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Profiles

Sara Lawrence-Lightfoot Henry Rosovsky
Katherine Merseth Charles Deutsch
Martha Minow

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Henry Rosovsky
Photograph by David Zadig

Henry Rosovsky, Ph.D. '59, cochair of the Harvard Project on Schooling and Children, started his professional life as an economist who specialized in the Far East, particularly Japan. He has been a professor of economics at Harvard since 1965, and was dean of the Faculty of Arts and Sciences from 1973 to 1984. The Geyser University Professor emeritus, Rosovsky has been teaching courses on higher education at the Graduate School of Education.

"I believe in youth," he explains. "When I got through being dean, I said to myself, 'I have a few years left, the Japanese don't need me (and anyway, there are lots of people in that field), so let me try to focus on something that is of social importance and in which I have acquired a great deal of experience.' I chose education.

"When it comes to schooling and children," he says, "the big question is, What can Harvard do? Where does our comparative advantage lie? The schools are in a perilous state and the problems that come into play are of such complexity and vastness they are just frightful. We can't solve national problems, but there is a role for us."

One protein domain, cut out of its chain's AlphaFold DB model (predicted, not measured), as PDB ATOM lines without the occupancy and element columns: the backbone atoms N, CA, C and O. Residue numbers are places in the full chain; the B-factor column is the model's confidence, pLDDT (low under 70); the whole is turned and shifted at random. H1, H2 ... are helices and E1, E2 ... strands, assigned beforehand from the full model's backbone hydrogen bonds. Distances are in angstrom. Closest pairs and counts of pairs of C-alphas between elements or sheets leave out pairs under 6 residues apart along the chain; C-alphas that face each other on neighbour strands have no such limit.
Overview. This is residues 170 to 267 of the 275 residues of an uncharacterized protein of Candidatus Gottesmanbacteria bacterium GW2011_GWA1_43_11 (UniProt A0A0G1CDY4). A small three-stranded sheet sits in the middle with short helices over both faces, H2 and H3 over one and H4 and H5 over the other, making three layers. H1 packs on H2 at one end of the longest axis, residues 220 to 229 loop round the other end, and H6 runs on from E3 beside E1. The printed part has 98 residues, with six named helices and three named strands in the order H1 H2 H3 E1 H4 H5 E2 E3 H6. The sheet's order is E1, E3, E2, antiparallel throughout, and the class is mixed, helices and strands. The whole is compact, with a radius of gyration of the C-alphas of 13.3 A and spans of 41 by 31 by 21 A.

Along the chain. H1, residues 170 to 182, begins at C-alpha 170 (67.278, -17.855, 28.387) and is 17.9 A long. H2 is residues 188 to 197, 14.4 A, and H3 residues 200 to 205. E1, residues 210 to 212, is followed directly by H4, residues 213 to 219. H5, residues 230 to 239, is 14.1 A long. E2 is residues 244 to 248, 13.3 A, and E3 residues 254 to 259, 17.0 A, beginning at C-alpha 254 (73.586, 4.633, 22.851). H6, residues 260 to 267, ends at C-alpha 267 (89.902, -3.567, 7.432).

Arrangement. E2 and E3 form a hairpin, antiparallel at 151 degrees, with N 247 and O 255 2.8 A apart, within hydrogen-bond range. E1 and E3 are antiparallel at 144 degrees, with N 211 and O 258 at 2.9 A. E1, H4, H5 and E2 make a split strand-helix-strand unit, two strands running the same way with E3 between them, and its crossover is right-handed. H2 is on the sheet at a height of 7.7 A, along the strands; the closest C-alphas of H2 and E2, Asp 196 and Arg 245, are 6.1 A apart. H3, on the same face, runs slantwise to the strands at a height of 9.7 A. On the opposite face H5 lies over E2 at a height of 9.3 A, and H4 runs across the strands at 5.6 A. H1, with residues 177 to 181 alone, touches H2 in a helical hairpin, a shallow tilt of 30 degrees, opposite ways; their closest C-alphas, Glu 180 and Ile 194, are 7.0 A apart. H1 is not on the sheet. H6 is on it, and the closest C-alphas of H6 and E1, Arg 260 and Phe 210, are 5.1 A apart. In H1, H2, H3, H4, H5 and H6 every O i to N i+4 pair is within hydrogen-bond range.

That role, he suggests, might embrace four or five likely areas. "The first is science. We have a lot of faculty members who are interested in doing something for the schools. Another area is leadership in the schools; the Business School, for instance, could really help improve the management of schools since they have lots to offer in training people to run institutions. Third, I am determined that we should have some involvement with local systems. Fourth, we are making good progress in setting up a possible future concentration for undergraduates in the general area of schooling and children. And a fifth thing we can do particularly well is to be a forum for children's issues nationally."

He is impatient for HPSC "to engage." "We have brains and means," he says, "and now we are doing something with them."
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